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Billings elementary school set to close, two new charter high schools will move in

Washington School
Posted at 7:01 AM, Jan 24, 2024
and last updated 2024-01-24 11:02:23-05

BILLINGS — A Billings elementary school is set to close at the end of the school year and two new charter high schools will move in, riding a wave of new funding from the state.

Washington Elementary School in Billings will turn into the Washington Innovation Center, according to Billings School District 2 Superintendent Dr. Erwin Garcia, as two of the district's three new charter high schools will take over the building.

The school board voted 6-1 Monday night to close Washington Elementary and more than 100 current students will be dispersed to three other nearby elementary schools; Broadwater, Newman, and Miles. Currently, there are 211 students enrolled in Washington School, but the re-districting numbers do not include fifth graders who will be moving on to middle school next year.

Garcia recommended the action of closing the school to the board as a way to solve an elementary school budget problem within the district.

"Currently the elementary district has a $3.5 million deficit," Garcia said. "On top of that, we anticipate losing all the COVID money that we had for the past three, four years. And we have 28 positions that are currently ESSER funded. That's about $2 million added to the $3.5 million. So we have to address this problem. I'm refusing to continue being broke.”

Garcia says Washington's low student population makes it more expensive to operate than other schools in the district and that closing it will save the district $2.5 million.

But the school will not stay empty. The two proposed charter schools taking over the building include the early college high school and the Opportunity School, an alternative high school.

“The state is providing every single charter school that we got approved with base funding," Garcia said. "Base funding runs between $250,000 to $300,000 and that's for five years. So we will be irresponsible if we wouldn't look for opportunities to get these programs funded when the state is already giving us the base funding.”

Parents of Washington School students have expressed their dismay at the closure. Dannielle Paisley is the mother of a first-grade student and as a foster parent has had other students attend the school as well.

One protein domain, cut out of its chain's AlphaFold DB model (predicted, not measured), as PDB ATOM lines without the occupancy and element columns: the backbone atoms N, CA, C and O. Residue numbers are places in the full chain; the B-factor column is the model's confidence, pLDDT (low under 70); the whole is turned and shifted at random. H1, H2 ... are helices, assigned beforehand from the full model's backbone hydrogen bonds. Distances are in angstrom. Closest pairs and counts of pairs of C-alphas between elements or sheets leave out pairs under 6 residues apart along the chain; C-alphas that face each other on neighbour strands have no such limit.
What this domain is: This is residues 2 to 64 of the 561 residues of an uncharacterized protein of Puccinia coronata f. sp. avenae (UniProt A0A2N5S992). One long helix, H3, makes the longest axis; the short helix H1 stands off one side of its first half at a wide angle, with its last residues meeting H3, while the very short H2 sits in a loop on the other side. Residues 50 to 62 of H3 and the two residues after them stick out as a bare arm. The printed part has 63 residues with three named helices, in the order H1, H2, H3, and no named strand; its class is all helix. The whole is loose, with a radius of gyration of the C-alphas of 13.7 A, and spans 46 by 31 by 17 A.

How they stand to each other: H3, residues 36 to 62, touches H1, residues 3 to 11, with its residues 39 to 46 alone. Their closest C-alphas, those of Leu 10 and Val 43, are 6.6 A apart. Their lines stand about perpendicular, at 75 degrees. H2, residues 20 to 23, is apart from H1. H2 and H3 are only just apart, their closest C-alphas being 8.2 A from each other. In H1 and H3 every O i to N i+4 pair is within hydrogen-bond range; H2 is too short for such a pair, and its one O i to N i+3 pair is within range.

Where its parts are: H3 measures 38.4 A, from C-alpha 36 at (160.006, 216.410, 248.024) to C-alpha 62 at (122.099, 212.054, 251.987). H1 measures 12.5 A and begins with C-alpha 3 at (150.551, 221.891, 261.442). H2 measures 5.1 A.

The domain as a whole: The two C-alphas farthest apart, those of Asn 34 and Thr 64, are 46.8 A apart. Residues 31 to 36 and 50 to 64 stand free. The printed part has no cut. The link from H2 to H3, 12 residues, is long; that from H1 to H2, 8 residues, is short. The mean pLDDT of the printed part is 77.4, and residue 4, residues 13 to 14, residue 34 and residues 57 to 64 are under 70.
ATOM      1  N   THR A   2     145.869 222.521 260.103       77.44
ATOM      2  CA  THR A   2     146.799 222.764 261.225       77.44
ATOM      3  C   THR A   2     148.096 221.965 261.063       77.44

"We love Washington School. I've always had a great experience with them," Paisley said. "I think they have a lot of really great support services for our higher needs kids, which happened to be foster kids. We have always had a really good experience with them."

Washington School is a Title 1 school, meaning it receives federal funding to serve low-income students. Paisley says families from around the district send their students to the school to receive more direct services in special education and independent education plans.

“One of the big things that came out of the meeting in Washington when this was sprung on these families is that you want to disperse them to these other schools that are nearing capacity anyway. But a lot of these families came from those other schools because of the services offered at Washington that the other schools just don't have the ability to offer," Paisley said. "So they're super unhappy with that decision, and I think it's going to have greater impacts past just this next year.”

Another point concerning Paisley, who started a petition to keep the school open, is that the re-districting of students to other schools will push already-full classrooms to even higher numbers, something Garcia disputes.

“We already counted all of the students that will eventually go to the three elementary schools, and we don't have to have exceed the accreditation numbers set by the state," Garcia said. "There's not such thing as a kindergarten classroom with 30 or 40 kids. That doesn't happen in Billings, although that's a myth that is well stated in social media and through other sources.”

The timeline now is to close the elementary school and convert it to the Washington Innovation Center after this school year. The district says there is no discussion of closing other schools.

Paisley says she will continue her fight to keep the school open.

“I would hope that people will watch the school board more. They do livestream these meetings and I think it's important as a community that we're staying on top of it and what they're talking about and that we're holding them accountable.”